Federal Trade Commission (FTC) Actions Taken Against Debt Collectors

The FTC has taken action against a handful of debt collection agencies / law firms for violations of the Fair Debt Collection Practices Act (FDCPA) and/or the Fair Credit Reporting Act.  Although a collection agency can face a stiff penalty and other sanctions, violations of the FDCPA are common and widespread, mostly due to the fact that many debt collectors are poorly trained and most agencies know they will get away with any violations.  If you believe a debt collector has violated your rights or the provisions of the FDCPA, you may file a complaint with the FTC at their website, www.ftc.gov.  Below are examples of some of the actions taken by the Federal Trade Commission against debt collectors over the last ten years or so:

In early 2012, Asset Acceptance, one of the largest buyers of consumer debt from credit card companies, health clubs, and telecommunications and utilities providers, has agreed to pay a $2.5 million civil penalty to settle FTC charges that it made a range of misrepresentations when trying to collect old debts. In addition, Asset Acceptance has agreed to tell consumers whose debt may be too old to be legally enforceable that it will not sue to collect on that debt. Asset Acceptance purchased tens of millions of consumer accounts for pennies on the dollar. It targeted accounts that, in some cases, were more than 10 years old.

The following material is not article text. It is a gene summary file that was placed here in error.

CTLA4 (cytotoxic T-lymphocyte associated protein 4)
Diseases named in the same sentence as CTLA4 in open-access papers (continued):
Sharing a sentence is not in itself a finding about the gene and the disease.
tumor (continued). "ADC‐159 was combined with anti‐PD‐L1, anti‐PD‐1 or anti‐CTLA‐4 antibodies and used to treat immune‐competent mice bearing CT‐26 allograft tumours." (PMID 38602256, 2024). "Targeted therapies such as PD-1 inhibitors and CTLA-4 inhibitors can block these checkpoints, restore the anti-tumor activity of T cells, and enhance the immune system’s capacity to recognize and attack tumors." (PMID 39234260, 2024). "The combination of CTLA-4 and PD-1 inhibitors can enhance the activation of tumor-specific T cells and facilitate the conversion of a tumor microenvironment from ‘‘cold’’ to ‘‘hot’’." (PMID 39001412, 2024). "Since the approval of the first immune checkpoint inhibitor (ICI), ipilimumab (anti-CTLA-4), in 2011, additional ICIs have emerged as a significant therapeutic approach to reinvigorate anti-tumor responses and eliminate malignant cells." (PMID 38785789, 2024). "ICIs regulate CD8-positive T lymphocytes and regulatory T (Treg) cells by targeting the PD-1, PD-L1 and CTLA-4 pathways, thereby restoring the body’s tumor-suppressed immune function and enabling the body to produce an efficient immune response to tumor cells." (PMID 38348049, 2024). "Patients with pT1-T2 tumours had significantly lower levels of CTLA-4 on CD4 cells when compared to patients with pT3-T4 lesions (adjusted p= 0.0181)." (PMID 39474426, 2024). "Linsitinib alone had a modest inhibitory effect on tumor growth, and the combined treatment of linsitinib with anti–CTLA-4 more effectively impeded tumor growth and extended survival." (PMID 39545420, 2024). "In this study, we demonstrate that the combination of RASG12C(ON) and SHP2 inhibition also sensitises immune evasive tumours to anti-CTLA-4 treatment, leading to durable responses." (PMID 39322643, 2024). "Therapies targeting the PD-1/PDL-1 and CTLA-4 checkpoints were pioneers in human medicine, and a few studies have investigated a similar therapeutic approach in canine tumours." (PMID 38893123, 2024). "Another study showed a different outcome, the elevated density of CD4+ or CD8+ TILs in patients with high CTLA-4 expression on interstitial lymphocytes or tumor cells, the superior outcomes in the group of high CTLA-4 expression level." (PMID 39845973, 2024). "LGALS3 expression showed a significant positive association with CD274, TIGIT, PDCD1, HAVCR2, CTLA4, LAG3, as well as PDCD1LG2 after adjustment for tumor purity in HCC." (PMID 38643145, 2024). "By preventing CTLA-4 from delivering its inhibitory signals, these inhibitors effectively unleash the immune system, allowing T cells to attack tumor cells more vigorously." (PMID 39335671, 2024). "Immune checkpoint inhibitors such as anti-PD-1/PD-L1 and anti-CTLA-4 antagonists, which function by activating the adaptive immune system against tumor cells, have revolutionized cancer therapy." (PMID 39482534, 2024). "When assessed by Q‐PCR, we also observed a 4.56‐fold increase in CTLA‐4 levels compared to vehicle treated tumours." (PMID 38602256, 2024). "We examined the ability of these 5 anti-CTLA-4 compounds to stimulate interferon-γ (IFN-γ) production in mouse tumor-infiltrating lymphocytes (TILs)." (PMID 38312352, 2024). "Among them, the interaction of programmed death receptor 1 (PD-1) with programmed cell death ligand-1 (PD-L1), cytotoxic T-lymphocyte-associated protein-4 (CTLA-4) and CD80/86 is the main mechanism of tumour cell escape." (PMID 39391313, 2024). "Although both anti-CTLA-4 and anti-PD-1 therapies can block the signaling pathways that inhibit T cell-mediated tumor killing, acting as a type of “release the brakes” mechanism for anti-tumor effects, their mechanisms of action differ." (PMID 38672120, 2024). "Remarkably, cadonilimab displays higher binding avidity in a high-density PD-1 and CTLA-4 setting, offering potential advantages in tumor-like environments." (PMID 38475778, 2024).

In 2011, West Asset Management Inc., which employs 1,500 debt collectors in 13 states and has collected on more than 24 million accounts on behalf of clients in the healthcare, telecommunications, consumer credit, and government service industries, settled with the FTC for $2.8 million after the FTC received numerous complaints that West Asset Management violated the Fair Debt Collection Practices Act by calling consumers multiple times each day, often regarding accounts that did not belong to them, and sometimes using rude and abusive language. The FTC further charged that West Asset Management also illegally disclosed the existence of consumers’ debts to third parties and ignored consumers’ written demands that West Asset Management stop calling them. The FTC also alleged that West withdrew funds from consumers’ bank accounts or charged their credit cards without consent and falsely claimed that consumers would be sued, arrested, or have their property seized for nonpayment of their debt; that partial payments would be accepted as full settlement on accounts and that negative information would stay on consumers’ credit reports until debts were paid.  West Asset Management has collected on more than 24 million accounts on behalf of clients in the healthcare, telecommunications, consumer credit, and government service industries. As of 2011, the fine assessed against West Asset Management was the largest in FTC history.